‘Desire Lines and Pages From the Book of Spring’ explores contemporary perceptions of female sexuality and female sexual pleasures. ‘Desire lines’ is an architectural term, usually used to describe trampled paths that deviate from the pre-planned urban design. Similar to urban planning, in the context of female sexuality, desire lines can be considered as solutions that ingeniously navigate the terrain of social, political and religious norms and subvert perceptions of female sexual pleasure.

In my work, I employ a combination of artistic interventions, and performative drawing processes. I assemblage with electro mechanical devices associated with sex, infamously known as sex toys to create drawings reminiscent to action paintings. Action paintings were known to express the subconscious. Here, the subconscious is that of the assemblage – the gadget and the artist’s body and the marks on the surface, an impression of desires arising, not from a lack but in a hope of creating new interventions (Gilles Deleuze 154-157). These alien looking marks with machine like imprints, disintegrate heteronormal binaries and challenge the historical materiality of the sexual device. Chance is an integral part of this work and I associate this chance to the partial identities of women. As beings in a contemporary world, it is all about experimenting with new found desires, always recreating and regenerating, always becoming but never arriving. The drawings carry notions of bastardization – a monstrosity of not conferring to set boundaries but overcrossing, rejoicing in this illegitimate fusion of human and machine (Haraway 176). A process of ‘becoming’ with no particular end (Gilles Deleuze 162).

“Only by being out of place could we take intense pleasure in machines, and then with excuses that this was an organic activity after all, appropriate to females” – Donna Haraway.

‘Pages from the Book of Spring’ is a version of ‘Desire Lines’ in which I fuse the abstract vibrator drawings with historical erotica, especially the Japanese Shunga from the Edo and Meiji Period in Japan. The Shunga mainly depicted heterosexual relationships and the lives of the emerging middle class during the 17th -19th century. The ancient collection of books, scrolls and prints were filled with middle class male fantasies that acted not only as an escape from the dreariness of everyday life but also succeeded in eroticizing and normalizing the act of sex. In my drawings, I explore different aspects of this early eastern pornography and re-interpret the images through a feminine assemblage of body and machine. I incorporate these far off cultures into my work as I find the learning stimulating. I call them ‘half learnings’ which allow me to decipher what I know from my own culture and what I acquire from a learnt experience.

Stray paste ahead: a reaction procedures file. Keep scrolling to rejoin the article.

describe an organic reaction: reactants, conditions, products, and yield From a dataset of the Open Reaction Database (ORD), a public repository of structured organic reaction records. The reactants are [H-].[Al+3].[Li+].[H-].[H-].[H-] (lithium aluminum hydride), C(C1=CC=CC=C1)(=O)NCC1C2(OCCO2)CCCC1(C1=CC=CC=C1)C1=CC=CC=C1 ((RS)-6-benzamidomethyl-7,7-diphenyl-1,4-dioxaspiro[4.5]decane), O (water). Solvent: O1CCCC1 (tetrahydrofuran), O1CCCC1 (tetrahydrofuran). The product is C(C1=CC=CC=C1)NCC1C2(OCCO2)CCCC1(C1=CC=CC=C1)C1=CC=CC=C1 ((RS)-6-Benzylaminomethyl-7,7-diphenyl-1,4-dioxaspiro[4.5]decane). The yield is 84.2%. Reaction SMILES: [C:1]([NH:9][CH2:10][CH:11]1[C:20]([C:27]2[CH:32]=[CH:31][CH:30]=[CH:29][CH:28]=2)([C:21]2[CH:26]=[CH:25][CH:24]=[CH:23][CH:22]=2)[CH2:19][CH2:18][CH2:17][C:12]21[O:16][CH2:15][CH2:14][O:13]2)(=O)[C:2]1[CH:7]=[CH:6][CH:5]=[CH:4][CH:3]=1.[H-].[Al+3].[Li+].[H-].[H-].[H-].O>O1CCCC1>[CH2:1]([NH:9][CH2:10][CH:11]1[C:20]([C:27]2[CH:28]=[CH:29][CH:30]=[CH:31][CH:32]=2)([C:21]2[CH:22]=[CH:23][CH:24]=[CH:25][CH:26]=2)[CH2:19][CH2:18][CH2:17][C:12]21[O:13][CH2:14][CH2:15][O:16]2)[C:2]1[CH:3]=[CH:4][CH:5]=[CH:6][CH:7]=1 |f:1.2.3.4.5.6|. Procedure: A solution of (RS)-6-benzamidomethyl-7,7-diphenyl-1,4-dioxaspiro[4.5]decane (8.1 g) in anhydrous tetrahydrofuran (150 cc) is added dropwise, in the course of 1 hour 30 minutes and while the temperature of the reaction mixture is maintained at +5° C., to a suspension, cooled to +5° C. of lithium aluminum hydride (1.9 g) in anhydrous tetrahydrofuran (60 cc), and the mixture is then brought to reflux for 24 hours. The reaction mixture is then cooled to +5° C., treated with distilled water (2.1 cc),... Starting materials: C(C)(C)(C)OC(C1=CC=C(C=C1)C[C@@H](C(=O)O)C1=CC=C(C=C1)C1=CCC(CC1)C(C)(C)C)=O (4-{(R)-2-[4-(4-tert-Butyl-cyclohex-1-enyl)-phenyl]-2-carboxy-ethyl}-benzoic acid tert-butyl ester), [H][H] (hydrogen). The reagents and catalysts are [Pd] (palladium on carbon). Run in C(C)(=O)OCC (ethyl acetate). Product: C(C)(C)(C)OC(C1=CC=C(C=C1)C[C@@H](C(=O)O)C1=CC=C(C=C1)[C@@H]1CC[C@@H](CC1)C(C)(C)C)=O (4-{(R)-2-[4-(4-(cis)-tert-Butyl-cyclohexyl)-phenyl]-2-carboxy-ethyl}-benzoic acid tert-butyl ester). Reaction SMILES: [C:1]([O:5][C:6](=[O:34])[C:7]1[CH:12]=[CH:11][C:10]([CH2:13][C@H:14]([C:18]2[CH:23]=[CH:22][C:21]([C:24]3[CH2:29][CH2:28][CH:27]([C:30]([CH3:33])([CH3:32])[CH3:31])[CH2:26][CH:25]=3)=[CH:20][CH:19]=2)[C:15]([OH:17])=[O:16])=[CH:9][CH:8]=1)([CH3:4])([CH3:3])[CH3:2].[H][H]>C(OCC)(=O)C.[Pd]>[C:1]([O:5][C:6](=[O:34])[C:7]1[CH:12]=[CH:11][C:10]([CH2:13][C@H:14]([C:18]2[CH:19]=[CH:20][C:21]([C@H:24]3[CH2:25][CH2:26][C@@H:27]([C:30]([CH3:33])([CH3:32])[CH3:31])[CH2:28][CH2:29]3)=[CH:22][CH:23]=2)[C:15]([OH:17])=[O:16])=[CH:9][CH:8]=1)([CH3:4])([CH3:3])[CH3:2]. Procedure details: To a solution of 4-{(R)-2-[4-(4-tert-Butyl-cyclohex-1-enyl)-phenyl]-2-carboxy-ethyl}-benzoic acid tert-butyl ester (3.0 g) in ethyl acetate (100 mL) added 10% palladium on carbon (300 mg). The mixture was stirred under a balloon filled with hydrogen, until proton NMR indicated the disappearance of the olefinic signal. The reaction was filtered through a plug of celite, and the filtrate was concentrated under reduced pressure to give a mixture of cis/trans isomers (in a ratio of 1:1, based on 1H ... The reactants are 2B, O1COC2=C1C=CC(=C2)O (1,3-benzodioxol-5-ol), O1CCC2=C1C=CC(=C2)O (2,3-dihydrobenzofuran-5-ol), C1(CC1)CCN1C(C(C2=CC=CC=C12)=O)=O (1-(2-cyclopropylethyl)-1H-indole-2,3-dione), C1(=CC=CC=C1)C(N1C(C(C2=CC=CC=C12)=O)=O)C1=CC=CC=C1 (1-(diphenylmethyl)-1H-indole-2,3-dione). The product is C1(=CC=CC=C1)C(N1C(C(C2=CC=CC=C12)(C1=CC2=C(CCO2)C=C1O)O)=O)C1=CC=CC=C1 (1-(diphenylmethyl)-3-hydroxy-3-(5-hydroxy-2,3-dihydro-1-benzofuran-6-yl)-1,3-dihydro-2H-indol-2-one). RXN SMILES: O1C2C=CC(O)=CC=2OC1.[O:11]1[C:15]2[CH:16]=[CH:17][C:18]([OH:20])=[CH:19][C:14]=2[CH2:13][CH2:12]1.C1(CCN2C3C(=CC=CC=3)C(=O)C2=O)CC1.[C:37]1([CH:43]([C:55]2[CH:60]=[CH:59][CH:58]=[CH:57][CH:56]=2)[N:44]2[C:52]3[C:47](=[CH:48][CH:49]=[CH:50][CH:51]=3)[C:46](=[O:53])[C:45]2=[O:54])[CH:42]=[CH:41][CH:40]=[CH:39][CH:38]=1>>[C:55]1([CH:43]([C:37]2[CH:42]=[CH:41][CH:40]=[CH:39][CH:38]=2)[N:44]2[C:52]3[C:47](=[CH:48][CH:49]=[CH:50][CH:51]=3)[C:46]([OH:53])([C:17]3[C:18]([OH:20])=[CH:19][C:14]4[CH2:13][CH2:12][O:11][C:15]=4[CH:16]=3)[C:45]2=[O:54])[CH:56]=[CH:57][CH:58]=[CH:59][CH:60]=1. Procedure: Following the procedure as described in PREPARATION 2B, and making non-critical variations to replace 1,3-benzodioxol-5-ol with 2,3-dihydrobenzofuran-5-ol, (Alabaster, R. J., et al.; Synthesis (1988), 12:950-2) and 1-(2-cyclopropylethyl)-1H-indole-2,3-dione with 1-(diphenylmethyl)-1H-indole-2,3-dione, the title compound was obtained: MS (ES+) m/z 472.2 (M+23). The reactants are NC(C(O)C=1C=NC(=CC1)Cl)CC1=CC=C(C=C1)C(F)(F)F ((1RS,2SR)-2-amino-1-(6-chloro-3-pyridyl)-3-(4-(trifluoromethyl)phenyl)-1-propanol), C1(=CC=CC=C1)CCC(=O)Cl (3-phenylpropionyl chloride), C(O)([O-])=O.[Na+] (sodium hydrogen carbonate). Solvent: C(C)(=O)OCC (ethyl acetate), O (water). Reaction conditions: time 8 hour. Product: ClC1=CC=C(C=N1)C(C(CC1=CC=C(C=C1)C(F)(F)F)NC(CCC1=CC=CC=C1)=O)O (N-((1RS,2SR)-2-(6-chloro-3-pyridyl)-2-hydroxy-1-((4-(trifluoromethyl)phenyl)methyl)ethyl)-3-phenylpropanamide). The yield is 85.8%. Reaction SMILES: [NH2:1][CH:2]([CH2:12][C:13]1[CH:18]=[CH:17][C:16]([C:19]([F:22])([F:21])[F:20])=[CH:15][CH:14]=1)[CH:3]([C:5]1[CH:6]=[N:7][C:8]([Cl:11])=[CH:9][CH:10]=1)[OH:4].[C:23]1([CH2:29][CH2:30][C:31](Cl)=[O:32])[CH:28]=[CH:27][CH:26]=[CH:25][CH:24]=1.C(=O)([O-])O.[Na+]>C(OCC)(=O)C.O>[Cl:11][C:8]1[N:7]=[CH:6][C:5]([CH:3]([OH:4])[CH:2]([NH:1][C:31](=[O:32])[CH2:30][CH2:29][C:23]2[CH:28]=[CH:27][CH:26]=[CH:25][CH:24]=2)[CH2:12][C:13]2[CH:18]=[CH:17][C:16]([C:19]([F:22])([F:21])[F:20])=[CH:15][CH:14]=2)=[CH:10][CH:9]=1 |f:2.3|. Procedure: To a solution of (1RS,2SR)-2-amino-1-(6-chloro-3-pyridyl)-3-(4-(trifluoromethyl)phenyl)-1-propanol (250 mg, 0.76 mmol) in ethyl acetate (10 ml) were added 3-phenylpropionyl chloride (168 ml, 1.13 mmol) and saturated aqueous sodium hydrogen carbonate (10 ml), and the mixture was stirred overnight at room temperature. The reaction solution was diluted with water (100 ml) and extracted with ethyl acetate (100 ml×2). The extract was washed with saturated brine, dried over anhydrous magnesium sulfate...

Whilst retaining some of its historical aesthetics, I push the boundaries by using unconventional tools, mediums and half abstract forms. The black ink vibrator marks representing female sexual desire and the body, are created with the help of household implements – kitchen scrubbers, brushes and sponge cleaners. These everyday tools signify but at the same time reject feminine ideologies of domestication and the private in an unconventional manner. The physical body in this work does not have its usual form or structure, eliminating its sexual signifiers and challenging notions of the male gaze. Also the female objectifiers are metamorphed into a female / artist, female/assemblage binary purging its usual signifiers.

Through these absurd re-interpretations, I deconstruct historical ideas of eroticism, objectification and sensuality that are the foundations of the act of sex that ultimately subjugate female sexuality. My art breaks these societal norms of female pleasure and reclaims a space for female desires by way of the assemblaging cyborg and regenerates history from an alternative stand point.

Title: Untitled (this was the first piece i created in this series)
Size: 42 x 30cm (without frame)
Medium: Coloured Pastel Paper, Acrylic Paints, Vibrator Marks
Year: 2019

Title: Quick encounters (Awakishi)
Size: 59.5 x 21.5cm (without frame)
Surface: Concrete ceiling board
Medium: water colour, origami paper, vibrator marks
Year: 2019

Title: A thin mattress (Ubonoyot)
Size: 42 x 30cm (without frame)
Medium: coloured pastel paper, Gouache, vibrator marks
Year: 2019

Title: On The Balcony (Iasukoh)
Size: 61 x 60cm (without frame)
Medium: acrylic on concrete ceiling board
Year: 2020

Title: Splayed (Akoikust)
Size: 61 x 122cm (without frame)
Medium: acrylic on concrete ceiling board
Year: 2020

Title: Untitled
Size: 68 x 46cm (without frame)
Medium: water colour on Fabriano paper
Year: 2019

Title: Clumsy (Ohcnus)
Size: 46 x 69cm (without frame)
Medium: gouache on Chinese rice paper
Year: 2019

Title: Floating (Ubonoyot)
Size: 120 x 60cm (without frame)
Medium: acrylic on canvas
Year: 2020

Title: What did you see? (Awagayim Nuhsoch)
Size: 120 x 91cm (without frame)
Medium: acrylic on canvas
Year: 2020

Title: Green Rinpa
Size: 75 x 60cm (without frame)
Medium: acrylic on canvas
Year: 2020

Title: Crimson Lining
Size: 75 x 60cm (without frame)
Medium: acrylic on canvas
Year: 2020

Title: Cranes and Clogs (Akoyikust IEttes)
Size: 61 x 122cm (without frame)
Medium: acrylic on concrete ceiling board
Year: 2020